Capturing your own marine fish for your aquarium can be a fun and exciting challenge, but it is not something that should be taken lightly. With good equipment, a fair understanding of how to do it, and lots of practice, you will be able to head out to a reef and collect your own fish and invertebrates for your tank. Remember, however, you want to leave the reef as untouched as possible. Here are some tips and suggestions for catching your own aquarium fish.

Equipment:
Fence Net
Hand Net
Collection Catch Bucket
Five Gallon Water Bucket
Ammonia Buffer
Transportation Container
Appropriate Diving Equipment

Before You Begin:
Be sure you build a first aid kit. Your kit should have equipment that can disinfect and treat any pokes, cuts, or stings. A well-stocked kit will have hydrogen peroxide and cotton balls for cleaning minor wounds and band-aids with anti-biotic ointment for bandaging them. Be sure to carry anti-histamines and some sort of “sting block” in case you’re stung by something like a jellyfish.

1. Be careful what you touch! Don’t put your hands into any holes, pick up any creatures, or hold anything. Many creatures sting and bite, and some can cause lots of damage. This is why you go with equipment such as hand nets. Also, be sure you wear some sort of protection for your feet.

2. Do your research beforehand. Make sure you know the local fishing laws and are familiar with which species of fish and invertebrates are protected and therefore illegal to gather. There are laws dictating not only which fish are legal, but what sorts of traps are allowed and if you need a permit to catch fish.

3. Never, EVER, use chemicals or other damaging equipment.

4. Spend time watching them. Each fish has its own set of behaviors and getting to know how they behave in the wild is critical in establishing them in your home aquarium. Knowing how they will act and behave is also key in capturing them. If you know how your prey responds to certain stimuli, then you will have an idea of how they’ll respond when you try to catch them.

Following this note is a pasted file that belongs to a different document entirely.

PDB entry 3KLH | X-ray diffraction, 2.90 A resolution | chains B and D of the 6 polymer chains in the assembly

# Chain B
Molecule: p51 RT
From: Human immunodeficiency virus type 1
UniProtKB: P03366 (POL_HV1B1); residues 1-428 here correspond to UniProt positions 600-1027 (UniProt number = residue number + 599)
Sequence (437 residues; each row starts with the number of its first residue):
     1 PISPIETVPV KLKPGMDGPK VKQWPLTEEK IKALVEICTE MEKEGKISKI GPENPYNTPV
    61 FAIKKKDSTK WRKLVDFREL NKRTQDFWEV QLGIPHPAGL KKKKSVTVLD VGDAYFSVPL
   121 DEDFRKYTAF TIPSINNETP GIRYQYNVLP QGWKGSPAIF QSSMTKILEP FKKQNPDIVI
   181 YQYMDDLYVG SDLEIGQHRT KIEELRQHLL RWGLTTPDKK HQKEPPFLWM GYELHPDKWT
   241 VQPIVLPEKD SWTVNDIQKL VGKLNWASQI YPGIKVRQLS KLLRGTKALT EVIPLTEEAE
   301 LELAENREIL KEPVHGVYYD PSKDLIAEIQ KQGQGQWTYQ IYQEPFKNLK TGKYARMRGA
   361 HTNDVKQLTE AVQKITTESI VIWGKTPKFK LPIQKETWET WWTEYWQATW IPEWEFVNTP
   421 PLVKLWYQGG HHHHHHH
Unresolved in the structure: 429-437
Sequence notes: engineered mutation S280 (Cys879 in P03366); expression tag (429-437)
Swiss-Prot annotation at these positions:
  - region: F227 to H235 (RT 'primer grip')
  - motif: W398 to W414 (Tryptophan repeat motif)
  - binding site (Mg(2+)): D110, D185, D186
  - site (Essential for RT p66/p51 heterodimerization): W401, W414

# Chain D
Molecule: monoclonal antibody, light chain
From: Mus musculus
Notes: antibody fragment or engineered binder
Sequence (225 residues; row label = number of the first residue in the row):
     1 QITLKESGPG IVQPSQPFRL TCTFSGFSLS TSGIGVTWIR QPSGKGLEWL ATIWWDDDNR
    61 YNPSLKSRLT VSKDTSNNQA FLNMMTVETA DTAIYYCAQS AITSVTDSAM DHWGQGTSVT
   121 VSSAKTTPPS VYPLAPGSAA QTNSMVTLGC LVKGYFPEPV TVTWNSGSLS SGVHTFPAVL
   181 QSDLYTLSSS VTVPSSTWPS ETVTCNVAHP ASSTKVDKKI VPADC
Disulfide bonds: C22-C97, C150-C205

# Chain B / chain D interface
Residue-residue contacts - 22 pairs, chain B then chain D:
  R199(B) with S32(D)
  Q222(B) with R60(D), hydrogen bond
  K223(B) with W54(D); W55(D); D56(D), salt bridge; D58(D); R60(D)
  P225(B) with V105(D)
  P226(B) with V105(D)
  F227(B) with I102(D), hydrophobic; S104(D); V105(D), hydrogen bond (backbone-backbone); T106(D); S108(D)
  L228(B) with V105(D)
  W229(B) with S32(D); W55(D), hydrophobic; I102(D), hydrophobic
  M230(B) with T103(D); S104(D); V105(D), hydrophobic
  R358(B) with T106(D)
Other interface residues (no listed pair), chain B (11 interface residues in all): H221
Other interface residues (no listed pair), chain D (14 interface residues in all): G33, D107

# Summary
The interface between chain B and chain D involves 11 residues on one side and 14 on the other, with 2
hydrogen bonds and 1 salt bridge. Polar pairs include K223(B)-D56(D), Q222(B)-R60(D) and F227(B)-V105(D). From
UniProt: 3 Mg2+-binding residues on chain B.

5. Plan ahead and use techniques that will not cause the fish additional stress. Avoid the use of slurp guns as they can be extremely stressful. Expect to get lots of practice with different netting methods before figuring out which works best for you.

6. Try to find a partner. Catching fish works best when you have a team of two people to work together catching the fish. One can man the netting and the other can handle the catch bucket. Together, they make a formidable force that a fish will struggle to escape from.

7. Research netting methods. There are a few different netting methods and many different types of fish. Some methods work best for certain types of fish.

8. REMEMBER! Any fish caught in waters deeper than 25 feet MUST be decompressed or it will die trying to acclimate to the change in water pressure. Set up a decompression line using a good length rope (about thirty feet) attached to some sort of floater. Tie a knot every six feet or so and attach a weight to the bottom and then tie the rope to your boat at the top with a good lead that won’t cause the line to jerk in the waves. It is not recommended that you attempt to catch anything at depths deeper than 55 feet as the decompression takes a very long time and is not often successful.

To decompress your fish: Attach your catch bucket to the bottom of the line (about thirty feet below the surface). For fish that decompress easily, you can move the catch bucket up to the lowest knot (six feet up from the bottom) after twenty minutes; harder fish will require more time to acclimate. Allow them to spend twenty minutes decompressing at each stage in the line before pulling them into your boat.

9. Take care when transporting your fish. Do not keep large, aggressive fish such as Triggerfish in the same container with smaller fish. They are likely to attack, eat, and kill your smaller fish. Do not transport fish such as Puffers, Boxfish, or Cowfish with other fish, even others of the same species. Give your new fish lots of space and be prepared to offer them constant water changes as you travel from the open water back to the dock. If they’ll be on the road for a long while you’ll want to have a second tank available with fresh water in order to avoid problems such as ammonia burn.

10. Have fun! There is nothing more fun than going out to gather the fish for your aquarium. Experiencing a reef is a fun and fulfilling chore and one you’re not likely to forget or ever become bored with.